Ingo and I began our day with a five hour drive back up to the Laxá Adaldal. We were on the road before 8 AM because we wanted to fish the afternoon/evening session that starts at 1. This time I’ll see entirely different beats on the river because we are staying at the Nes.
The Nes is one of the most historical Atlantic salmon lodges in Iceland. Many famous anglers have stayed here during its long history including Joan and Lee Wulff, Art Lee and the list goes on. Although the entire Laxá Ađaldal has excellent salmon fishing, many believe the Nes beats are the best. It’s hard to argue, beat 3 displays a monument because the beautiful piece of water holds the fly rod record for largest salmon ever caught in Iceland at 36lbs.
The Nes is a cozy lodge that’s family owned. The long time guide Pétur Steingrimsson who’s now 85 years still lives by the lodge and you can visit him and purchase some of the finest Atlantic salmon flies, all tied by him. Many are patterns he designed after a life on the Laxá Ađaldal. I loved the Nes within minutes upon arriving because of its homey feel.
After a few coffees to wake us up Ingo and headed for the river for beat 7 & 8. As usual it was cold and windy as we splashed through deep muddy puddles on our way. The area was doused in heavy rains all day yesterday. Indeed, the Laxá Ađaldal was in worse condition than when we left last week. Why such terrible luck?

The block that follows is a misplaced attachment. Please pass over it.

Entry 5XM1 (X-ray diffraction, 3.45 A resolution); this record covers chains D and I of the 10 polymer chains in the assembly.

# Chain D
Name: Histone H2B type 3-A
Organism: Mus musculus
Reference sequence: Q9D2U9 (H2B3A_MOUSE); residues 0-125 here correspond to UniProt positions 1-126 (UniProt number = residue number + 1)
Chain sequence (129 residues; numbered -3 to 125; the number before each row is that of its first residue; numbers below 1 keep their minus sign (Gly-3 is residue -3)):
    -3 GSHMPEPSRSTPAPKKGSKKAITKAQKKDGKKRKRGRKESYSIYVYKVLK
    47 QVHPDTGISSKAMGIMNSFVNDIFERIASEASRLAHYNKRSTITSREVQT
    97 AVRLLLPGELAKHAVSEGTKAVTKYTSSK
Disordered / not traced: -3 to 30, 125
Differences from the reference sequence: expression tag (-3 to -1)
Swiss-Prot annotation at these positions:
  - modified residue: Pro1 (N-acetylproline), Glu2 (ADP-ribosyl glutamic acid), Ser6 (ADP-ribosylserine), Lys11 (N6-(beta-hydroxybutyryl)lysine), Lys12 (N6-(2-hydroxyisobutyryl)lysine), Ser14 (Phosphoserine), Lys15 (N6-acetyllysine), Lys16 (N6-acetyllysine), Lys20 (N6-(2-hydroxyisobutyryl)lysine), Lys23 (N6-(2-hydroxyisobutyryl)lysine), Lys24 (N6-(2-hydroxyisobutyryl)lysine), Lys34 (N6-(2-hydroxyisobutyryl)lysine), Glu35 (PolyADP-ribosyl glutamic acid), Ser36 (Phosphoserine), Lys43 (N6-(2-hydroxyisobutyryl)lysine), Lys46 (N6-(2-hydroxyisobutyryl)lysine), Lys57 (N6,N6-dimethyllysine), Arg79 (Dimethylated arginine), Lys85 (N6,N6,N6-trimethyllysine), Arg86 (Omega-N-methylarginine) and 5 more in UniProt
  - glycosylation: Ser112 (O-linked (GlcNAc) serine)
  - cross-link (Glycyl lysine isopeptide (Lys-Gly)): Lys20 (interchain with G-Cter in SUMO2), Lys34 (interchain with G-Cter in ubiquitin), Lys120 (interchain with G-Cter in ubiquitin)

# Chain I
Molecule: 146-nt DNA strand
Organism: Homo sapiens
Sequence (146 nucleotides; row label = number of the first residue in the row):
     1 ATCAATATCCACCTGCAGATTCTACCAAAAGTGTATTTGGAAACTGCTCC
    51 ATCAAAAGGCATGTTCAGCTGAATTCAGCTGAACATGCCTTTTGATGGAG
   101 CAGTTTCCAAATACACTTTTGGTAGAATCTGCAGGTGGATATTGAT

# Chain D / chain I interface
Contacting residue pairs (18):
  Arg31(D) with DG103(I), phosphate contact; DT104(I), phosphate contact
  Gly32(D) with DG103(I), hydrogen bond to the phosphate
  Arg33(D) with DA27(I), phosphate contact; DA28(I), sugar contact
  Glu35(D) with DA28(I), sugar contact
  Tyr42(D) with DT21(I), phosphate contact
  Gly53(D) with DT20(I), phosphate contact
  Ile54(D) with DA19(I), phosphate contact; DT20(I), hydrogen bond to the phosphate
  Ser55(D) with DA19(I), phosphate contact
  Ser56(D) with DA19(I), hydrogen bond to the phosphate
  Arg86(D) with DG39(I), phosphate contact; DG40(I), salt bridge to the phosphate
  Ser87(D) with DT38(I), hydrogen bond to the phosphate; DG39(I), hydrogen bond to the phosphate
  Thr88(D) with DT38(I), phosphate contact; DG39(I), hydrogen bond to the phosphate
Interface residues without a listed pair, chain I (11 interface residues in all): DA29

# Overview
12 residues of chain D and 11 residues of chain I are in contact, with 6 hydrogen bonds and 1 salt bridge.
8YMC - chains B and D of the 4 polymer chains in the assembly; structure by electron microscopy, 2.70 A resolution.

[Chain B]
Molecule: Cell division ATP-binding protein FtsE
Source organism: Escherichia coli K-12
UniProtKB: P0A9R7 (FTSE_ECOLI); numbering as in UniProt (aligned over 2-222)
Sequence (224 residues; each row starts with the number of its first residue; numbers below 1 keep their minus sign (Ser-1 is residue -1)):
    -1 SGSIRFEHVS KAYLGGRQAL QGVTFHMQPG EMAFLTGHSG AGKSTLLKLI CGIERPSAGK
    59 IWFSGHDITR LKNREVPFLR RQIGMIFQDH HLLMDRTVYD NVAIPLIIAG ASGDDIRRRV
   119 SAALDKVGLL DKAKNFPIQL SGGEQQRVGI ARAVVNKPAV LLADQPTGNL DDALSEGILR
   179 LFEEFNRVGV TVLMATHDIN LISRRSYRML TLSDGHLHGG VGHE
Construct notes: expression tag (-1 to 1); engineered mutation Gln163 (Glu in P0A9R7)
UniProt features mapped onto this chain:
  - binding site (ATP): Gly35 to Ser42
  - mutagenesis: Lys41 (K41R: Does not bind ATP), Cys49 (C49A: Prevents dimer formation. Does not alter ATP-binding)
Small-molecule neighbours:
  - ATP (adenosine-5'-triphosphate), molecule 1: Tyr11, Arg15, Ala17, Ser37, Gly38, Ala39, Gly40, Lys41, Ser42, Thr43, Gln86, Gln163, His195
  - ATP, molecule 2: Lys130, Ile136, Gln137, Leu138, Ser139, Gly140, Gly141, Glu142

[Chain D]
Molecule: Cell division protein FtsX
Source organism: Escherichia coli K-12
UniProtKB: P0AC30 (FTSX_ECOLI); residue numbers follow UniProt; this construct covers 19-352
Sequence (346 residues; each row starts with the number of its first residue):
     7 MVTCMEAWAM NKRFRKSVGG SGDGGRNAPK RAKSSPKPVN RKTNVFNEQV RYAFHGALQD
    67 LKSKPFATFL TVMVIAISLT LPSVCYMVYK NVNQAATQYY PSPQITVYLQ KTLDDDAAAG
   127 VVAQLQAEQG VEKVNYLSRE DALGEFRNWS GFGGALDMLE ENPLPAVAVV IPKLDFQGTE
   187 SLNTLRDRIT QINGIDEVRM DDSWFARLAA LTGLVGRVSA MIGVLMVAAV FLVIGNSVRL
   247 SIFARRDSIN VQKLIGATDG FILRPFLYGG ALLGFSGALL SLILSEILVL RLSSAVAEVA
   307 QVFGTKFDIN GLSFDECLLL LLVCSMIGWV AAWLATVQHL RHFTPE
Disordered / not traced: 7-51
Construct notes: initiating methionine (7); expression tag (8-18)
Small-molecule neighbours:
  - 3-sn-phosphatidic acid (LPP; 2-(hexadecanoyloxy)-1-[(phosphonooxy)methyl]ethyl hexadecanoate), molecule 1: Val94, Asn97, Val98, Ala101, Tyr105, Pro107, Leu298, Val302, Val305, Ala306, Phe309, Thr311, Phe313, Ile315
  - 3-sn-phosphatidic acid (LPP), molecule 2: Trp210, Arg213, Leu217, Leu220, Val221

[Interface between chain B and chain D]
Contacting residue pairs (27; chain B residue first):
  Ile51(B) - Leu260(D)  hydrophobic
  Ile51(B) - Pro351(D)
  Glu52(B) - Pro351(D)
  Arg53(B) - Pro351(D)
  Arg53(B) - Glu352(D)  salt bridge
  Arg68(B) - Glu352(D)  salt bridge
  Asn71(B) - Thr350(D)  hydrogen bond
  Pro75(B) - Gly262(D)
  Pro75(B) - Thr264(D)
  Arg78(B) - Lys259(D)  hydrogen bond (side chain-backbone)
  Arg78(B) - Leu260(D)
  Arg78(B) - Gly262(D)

Atlantic salmon fishing is difficult during good conditions so I was lacking much confidence. Furthermore, I read the results from the morning session, not single salmon was caught. Ingo however, the man has faith. He knows exactly where the salmon hold regardless of river conditions and we went into action on the best pools of our beat. Weed chunks stuck to our flies on almost every cast making it impossible for good presentation for more than a few seconds.
Four hours into the session neither Ingo nor I experienced a sign of a fish. I was going through the motions when fishing and more often sipping ale that Ingo kept pulling from his special car cooler. I sipped them while relaxing in the tall wet grass hunkering from the wind and cold. But, when we arrived at the final pool of the night I felt the presence of numerous salmon.
The top end of the pool where I started was slow and deep. Down a little ways the deep water met up with a point. The spot had the look and sure enough at the end of my swing next to the point I got that ever so subtle tug. It could have been a weed drifting by in the current but it was suspicious. Then the tug happened again. Once you’re almost sure there’s a salmon looking at your fly, you give the place a five minute rest then swing through a different fly. I did just that several times but nothing.
Ingo was working his way down after me. I told him to be ready in the same spot. Sure enough he got a tug. Only there was no doubt it was a fish because the salmon rose to his fly and swirled. Unfortunately Ingo didn’t connect. That fish raised our spirits and shortly before 10 I landed a fantastic brown trout. I lost control of the hefty brown before clicking off a photo.
There’s a great group of guys staying at the Nes. There’s a father son from England, a single gent from England and a couple guys from California. We stayed up late around the dinner table as always in Iceland. Later today will come in a few hours!
A special thanks to Ingo and the Icelandic Fly Fishermen for making this incredible trip possible!